The article linked below was published today by Harvard Kennedy School (HKS) Misinformation Review.
Aimei Yang, Jieun Shin, Alvin Zhou, Ke M. Huang-Isherwood, Eugene Lee, Chuqing Dong, Hye Min Kim, Yafei Zhang, Jingyi Sun, Yiqi Li, Yuanfeixue Nan, Lichen Zhen and Wenlin Liu
Harvard Kennedy School (HKS) Misinformation Review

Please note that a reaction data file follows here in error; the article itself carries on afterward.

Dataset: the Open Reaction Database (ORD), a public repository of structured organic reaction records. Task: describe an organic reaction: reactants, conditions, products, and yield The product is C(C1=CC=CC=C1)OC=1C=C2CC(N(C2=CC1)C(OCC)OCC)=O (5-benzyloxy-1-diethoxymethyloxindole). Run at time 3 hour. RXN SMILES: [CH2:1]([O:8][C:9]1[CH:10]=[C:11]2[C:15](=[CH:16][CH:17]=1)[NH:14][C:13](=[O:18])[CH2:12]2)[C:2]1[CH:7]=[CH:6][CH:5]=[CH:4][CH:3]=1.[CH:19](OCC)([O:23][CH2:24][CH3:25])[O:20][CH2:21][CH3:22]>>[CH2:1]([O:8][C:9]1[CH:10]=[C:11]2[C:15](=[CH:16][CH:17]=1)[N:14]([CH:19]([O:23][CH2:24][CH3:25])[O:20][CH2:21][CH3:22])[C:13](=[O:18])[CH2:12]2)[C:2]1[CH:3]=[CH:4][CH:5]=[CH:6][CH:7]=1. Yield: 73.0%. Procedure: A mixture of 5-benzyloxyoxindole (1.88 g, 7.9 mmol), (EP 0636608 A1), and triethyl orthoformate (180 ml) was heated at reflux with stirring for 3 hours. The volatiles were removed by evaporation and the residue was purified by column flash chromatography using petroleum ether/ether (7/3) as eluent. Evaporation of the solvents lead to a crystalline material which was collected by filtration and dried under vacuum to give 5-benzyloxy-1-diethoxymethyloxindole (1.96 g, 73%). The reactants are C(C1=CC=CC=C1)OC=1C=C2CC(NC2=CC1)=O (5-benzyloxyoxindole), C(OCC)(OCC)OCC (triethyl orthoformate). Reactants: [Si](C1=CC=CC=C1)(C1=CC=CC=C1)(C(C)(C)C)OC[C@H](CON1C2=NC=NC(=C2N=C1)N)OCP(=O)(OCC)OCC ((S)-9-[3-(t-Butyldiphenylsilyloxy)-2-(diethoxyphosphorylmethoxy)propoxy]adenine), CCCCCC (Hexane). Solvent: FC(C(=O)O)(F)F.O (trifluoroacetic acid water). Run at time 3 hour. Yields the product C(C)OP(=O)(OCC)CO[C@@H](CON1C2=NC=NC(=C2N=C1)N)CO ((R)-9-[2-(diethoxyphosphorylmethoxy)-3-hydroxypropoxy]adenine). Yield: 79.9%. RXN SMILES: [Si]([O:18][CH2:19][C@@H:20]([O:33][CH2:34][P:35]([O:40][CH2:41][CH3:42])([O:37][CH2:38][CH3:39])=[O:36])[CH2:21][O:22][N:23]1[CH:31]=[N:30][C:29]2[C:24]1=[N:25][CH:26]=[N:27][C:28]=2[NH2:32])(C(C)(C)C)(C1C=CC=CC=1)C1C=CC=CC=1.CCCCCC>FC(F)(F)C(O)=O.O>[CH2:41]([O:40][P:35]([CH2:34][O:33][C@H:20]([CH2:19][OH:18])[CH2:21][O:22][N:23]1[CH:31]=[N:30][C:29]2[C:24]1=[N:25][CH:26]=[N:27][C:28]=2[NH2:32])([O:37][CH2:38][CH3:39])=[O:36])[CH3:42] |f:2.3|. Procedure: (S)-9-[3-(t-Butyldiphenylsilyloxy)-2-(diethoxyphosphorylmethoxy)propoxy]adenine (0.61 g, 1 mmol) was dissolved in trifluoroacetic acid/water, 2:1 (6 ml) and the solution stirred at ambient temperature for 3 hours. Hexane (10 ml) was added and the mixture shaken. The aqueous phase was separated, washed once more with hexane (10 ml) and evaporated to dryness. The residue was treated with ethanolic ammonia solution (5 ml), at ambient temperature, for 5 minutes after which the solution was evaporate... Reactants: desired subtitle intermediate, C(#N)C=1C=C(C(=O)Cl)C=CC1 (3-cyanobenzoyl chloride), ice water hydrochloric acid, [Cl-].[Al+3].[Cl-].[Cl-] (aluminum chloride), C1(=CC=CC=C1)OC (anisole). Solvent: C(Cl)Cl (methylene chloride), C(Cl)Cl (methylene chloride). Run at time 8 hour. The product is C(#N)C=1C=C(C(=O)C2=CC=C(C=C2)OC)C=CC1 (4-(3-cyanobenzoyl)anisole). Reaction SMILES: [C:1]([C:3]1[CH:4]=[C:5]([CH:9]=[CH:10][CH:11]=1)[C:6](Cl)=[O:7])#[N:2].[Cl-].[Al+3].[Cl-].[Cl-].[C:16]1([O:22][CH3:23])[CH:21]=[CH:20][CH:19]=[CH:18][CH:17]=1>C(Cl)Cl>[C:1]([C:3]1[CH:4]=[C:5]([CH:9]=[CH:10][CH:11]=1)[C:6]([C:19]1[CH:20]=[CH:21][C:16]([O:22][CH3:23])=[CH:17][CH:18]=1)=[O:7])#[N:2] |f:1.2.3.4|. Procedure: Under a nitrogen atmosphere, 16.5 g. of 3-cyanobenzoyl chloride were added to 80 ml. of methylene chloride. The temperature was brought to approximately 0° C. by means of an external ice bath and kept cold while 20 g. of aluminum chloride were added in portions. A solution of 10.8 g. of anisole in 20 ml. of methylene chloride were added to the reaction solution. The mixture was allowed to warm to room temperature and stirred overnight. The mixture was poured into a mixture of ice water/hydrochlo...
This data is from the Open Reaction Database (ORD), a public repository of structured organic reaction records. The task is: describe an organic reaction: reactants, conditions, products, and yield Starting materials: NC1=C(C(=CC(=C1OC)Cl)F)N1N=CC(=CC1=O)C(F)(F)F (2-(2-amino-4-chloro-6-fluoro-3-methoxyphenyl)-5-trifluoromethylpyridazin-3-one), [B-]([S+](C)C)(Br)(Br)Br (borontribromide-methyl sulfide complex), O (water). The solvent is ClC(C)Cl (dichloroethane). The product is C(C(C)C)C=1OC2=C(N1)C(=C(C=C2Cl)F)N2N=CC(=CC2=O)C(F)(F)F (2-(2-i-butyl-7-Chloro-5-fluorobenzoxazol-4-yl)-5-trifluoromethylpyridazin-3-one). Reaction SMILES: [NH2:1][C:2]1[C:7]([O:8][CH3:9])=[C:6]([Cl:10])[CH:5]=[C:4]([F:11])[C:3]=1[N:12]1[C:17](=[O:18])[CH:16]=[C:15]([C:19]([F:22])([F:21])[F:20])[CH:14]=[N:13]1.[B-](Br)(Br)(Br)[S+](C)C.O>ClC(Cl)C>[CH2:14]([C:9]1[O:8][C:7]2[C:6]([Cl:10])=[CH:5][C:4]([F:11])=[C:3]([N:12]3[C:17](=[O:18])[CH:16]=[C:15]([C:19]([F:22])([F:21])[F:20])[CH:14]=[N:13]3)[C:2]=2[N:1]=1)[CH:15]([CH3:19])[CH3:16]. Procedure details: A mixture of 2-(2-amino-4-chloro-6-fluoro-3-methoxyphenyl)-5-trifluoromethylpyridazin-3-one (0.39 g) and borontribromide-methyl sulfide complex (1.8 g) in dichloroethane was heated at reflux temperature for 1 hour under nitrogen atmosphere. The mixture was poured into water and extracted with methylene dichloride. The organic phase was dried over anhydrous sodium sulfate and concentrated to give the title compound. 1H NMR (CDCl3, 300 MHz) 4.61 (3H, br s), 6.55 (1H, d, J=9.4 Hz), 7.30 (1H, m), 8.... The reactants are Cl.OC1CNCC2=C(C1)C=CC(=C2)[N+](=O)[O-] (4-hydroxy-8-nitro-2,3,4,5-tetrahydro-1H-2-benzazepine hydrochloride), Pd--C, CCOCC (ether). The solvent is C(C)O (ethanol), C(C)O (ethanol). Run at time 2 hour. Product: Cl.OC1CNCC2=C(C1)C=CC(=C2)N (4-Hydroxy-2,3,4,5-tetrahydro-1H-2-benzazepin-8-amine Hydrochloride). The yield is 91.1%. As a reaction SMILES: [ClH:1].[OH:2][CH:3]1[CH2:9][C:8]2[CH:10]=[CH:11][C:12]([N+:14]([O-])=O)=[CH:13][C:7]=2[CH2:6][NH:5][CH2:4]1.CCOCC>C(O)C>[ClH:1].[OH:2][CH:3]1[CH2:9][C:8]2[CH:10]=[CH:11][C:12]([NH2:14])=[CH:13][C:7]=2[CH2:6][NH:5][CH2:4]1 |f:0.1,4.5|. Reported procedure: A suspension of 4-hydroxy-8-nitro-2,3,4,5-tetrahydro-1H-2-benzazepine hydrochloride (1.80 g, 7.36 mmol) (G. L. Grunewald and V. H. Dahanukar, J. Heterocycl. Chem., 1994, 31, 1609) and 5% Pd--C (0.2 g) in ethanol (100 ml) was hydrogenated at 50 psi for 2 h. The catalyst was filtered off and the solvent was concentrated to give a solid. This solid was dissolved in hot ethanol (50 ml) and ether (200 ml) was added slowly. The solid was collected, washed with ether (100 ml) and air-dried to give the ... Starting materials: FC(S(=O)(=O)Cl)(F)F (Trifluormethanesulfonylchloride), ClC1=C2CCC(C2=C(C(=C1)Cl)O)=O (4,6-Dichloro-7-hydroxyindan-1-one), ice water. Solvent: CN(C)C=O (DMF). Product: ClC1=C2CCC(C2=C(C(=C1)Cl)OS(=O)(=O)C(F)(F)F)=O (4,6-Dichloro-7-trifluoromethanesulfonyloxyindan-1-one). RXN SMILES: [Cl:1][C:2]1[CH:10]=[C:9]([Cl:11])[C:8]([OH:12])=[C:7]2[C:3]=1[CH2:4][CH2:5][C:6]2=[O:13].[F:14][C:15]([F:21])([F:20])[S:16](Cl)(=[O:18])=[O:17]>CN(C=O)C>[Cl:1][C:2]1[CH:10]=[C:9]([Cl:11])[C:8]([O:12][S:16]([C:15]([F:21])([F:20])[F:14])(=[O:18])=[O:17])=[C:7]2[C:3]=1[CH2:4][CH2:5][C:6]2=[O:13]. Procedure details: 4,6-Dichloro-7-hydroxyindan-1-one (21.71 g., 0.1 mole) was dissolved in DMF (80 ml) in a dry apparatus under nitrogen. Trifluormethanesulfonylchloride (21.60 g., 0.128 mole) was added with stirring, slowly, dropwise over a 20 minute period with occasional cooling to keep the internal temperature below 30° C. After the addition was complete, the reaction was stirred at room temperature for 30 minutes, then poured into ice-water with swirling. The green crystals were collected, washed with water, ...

Our study examines Facebook posts containing nine prominent COVID-19 vaccine misinformation topics that circulated on the platform between March 1st, 2020 and March 1st, 2021. We first identify misinformation spreaders and fact checkers,1 further dividing the latter group into those who repeat misinformation to debunk the false claim and those who share correct information without repeating the misinformation. In particular, fact checkers’ posts that repeat the original misinformation received significantly more comments than posts from misinformation spreaders. However, we found that misinformation spreaders were far more likely to take on central positions in the misinformation URL co-sharing network than fact checkers. This demonstrates the remarkable ability of misinformation spreaders to coordinate communication strategies across topics.
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